It was an interesting opportunity for me to teach a graduate course at Chiangmai University in March 2009. The 26 students are all studying for a master degree in mathematics education. Some part-time students are doing coursework and need to do an independent study and the rest are full-time students who have to write a thesis. The three-day course aimed to help students with the construction of a research problem.
We spent some time identifying problems related to mathematics education. As the students are all school teachers in primary (grades one to six), middle (grades seven to nine) and high schools (grades ten to twelve), it was not surprising that most of the problems are classroom-related. We spent some time for the students to understand that the research problem is a culmination of their own personal experience and the literature. Their experience with the local situation as well as literature that describes the situation in Thailand (e.g. the TIMSS report) as well as previous studies done in Thailand and elsewhere on related topics are used to generate the content of their research problem.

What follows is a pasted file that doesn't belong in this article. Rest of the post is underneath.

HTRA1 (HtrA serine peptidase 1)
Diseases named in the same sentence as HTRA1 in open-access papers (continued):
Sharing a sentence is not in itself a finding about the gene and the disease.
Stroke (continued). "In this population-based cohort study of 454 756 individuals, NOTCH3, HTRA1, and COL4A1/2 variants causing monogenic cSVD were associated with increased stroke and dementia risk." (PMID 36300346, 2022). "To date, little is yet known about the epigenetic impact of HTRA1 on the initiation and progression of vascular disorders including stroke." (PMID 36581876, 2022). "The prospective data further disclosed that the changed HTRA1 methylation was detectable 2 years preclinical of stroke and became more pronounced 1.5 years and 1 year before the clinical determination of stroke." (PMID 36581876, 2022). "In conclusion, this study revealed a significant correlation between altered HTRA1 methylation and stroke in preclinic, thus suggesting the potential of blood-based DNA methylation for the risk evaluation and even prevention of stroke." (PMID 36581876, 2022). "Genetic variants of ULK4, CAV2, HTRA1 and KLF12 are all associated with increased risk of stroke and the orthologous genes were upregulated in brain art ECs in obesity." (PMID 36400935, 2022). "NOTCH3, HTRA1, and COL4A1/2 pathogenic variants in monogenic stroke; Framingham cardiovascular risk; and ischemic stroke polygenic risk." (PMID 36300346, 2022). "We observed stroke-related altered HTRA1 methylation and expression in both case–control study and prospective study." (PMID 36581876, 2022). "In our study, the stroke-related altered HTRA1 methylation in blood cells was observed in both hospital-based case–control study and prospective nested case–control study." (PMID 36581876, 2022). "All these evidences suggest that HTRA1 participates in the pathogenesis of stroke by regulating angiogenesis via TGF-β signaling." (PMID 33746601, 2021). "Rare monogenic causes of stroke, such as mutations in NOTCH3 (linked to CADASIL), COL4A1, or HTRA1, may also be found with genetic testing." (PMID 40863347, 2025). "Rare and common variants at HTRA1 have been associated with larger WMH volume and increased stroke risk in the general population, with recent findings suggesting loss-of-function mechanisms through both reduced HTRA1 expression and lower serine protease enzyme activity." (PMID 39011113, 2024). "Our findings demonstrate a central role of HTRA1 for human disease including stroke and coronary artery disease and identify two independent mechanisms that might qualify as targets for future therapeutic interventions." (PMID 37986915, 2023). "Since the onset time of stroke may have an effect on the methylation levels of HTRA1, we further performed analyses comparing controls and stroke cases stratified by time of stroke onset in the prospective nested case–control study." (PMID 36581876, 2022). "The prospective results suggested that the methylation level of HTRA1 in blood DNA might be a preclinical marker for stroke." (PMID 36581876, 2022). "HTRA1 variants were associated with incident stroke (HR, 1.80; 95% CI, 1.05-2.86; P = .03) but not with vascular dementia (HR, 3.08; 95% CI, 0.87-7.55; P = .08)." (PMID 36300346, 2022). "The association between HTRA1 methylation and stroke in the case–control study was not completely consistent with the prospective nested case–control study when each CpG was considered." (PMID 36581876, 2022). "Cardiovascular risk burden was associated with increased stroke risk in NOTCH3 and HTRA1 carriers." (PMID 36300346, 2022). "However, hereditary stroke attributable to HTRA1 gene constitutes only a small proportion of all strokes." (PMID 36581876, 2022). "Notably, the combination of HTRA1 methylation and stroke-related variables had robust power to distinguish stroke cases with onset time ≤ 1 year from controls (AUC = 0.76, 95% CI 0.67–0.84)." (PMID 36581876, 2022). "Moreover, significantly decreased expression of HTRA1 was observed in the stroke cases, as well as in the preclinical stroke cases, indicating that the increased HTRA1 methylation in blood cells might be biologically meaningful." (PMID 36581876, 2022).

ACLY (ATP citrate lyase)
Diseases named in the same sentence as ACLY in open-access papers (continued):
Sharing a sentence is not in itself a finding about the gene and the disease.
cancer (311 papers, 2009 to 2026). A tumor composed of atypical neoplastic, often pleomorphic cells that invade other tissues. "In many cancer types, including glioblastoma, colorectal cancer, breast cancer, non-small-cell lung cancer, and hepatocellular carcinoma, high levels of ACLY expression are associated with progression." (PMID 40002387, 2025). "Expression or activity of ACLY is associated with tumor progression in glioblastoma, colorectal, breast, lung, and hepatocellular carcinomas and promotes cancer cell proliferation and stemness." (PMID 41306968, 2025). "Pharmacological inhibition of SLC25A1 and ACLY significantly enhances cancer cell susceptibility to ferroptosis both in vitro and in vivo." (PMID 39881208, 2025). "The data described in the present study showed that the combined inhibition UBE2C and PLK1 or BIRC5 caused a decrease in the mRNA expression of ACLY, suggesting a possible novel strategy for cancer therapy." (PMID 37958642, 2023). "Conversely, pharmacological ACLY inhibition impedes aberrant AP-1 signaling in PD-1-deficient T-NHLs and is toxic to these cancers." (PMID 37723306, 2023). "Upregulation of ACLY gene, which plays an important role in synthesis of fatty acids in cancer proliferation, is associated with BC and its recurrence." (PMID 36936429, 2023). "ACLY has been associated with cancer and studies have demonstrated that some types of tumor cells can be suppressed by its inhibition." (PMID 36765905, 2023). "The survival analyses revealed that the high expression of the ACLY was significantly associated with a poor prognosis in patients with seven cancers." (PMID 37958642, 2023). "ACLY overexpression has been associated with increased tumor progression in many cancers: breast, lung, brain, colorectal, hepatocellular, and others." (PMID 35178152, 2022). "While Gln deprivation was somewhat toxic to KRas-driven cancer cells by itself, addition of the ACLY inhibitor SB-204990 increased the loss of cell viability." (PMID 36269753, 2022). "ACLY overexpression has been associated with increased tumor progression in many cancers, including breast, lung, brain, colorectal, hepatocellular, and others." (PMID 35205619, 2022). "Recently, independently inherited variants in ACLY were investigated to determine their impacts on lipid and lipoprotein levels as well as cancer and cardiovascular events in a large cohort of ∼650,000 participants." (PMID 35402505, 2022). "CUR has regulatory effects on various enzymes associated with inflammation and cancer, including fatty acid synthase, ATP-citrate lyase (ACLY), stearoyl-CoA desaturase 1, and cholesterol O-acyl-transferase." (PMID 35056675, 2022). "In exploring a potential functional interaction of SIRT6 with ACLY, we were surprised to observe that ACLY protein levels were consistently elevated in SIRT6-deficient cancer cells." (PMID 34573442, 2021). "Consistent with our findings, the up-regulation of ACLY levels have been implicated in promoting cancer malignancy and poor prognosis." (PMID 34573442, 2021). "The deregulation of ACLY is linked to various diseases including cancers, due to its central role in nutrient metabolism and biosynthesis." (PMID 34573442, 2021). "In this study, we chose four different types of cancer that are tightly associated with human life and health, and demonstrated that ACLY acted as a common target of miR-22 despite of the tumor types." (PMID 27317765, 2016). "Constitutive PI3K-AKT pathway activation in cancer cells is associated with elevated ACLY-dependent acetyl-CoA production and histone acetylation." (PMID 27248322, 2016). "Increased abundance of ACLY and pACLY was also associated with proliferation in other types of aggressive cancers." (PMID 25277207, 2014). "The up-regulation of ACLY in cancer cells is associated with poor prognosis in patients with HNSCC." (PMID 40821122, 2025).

For example, a student wrote that the primary-level students lack the ability to solve word problems in the topic of time. For example, third graders have difficulty in solving word problems that give the starting time of an activity, the duration of the activity and require students to find the end time of the activity.
This is a problem from the local situation. However, the research problem was still not articulated. For example, the research problem could be to investigate the types of difficulties students have when solving such word problems. A related research problem could be to use the findings from the earlier investigation to design instruction or remediation to help students develop the ability to solve word problems involving time, and to investigate features of instruction or remediation that are able to help students develop this ability.